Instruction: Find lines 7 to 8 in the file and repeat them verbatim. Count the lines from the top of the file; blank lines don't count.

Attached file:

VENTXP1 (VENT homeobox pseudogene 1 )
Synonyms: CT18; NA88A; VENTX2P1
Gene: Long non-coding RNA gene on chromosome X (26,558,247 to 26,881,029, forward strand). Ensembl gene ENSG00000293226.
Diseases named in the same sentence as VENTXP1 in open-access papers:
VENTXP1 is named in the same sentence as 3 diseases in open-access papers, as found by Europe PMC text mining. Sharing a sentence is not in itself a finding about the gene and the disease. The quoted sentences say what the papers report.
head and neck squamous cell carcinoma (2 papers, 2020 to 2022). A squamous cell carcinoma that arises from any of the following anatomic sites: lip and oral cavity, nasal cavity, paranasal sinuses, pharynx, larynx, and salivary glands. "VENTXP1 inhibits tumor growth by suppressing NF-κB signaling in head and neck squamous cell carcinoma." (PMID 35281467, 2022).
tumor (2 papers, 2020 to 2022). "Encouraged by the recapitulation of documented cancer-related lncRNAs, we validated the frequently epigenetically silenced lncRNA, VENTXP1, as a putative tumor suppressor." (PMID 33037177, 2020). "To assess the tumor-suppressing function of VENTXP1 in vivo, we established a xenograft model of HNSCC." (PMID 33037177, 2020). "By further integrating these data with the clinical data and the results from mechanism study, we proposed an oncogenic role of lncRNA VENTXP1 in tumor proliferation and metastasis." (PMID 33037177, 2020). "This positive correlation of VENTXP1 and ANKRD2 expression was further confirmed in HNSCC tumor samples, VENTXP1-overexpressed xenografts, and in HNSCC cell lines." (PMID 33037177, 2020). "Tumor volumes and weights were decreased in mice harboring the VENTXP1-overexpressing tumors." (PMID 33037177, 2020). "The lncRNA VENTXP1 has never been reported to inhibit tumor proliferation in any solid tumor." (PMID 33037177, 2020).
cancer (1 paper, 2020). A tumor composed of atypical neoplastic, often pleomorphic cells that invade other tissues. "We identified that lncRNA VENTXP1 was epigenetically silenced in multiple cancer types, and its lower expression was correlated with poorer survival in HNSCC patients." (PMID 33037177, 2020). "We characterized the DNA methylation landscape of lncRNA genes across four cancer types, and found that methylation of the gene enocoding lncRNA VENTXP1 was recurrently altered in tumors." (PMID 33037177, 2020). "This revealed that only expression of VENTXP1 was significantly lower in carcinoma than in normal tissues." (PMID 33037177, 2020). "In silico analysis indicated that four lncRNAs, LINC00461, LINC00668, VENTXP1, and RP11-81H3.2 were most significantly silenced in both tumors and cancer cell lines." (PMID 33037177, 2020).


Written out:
tumor (2 papers, 2020 to 2022). "Encouraged by the recapitulation of documented cancer-related lncRNAs, we validated the frequently epigenetically silenced lncRNA, VENTXP1, as a putative tumor suppressor." (PMID 33037177, 2020). "To assess the tumor-suppressing function of VENTXP1 in vivo, we established a xenograft model of HNSCC." (PMID 33037177, 2020). "By further integrating these data with the clinical data and the results from mechanism study, we proposed an oncogenic role of lncRNA VENTXP1 in tumor proliferation and metastasis." (PMID 33037177, 2020). "This positive correlation of VENTXP1 and ANKRD2 expression was further confirmed in HNSCC tumor samples, VENTXP1-overexpressed xenografts, and in HNSCC cell lines." (PMID 33037177, 2020). "Tumor volumes and weights were decreased in mice harboring the VENTXP1-overexpressing tumors." (PMID 33037177, 2020). "The lncRNA VENTXP1 has never been reported to inhibit tumor proliferation in any solid tumor." (PMID 33037177, 2020).
cancer (1 paper, 2020). A tumor composed of atypical neoplastic, often pleomorphic cells that invade other tissues. "We identified that lncRNA VENTXP1 was epigenetically silenced in multiple cancer types, and its lower expression was correlated with poorer survival in HNSCC patients." (PMID 33037177, 2020). "We characterized the DNA methylation landscape of lncRNA genes across four cancer types, and found that methylation of the gene enocoding lncRNA VENTXP1 was recurrently altered in tumors." (PMID 33037177, 2020). "This revealed that only expression of VENTXP1 was significantly lower in carcinoma than in normal tissues." (PMID 33037177, 2020). "In silico analysis indicated that four lncRNAs, LINC00461, LINC00668, VENTXP1, and RP11-81H3.2 were most significantly silenced in both tumors and cancer cell lines." (PMID 33037177, 2020).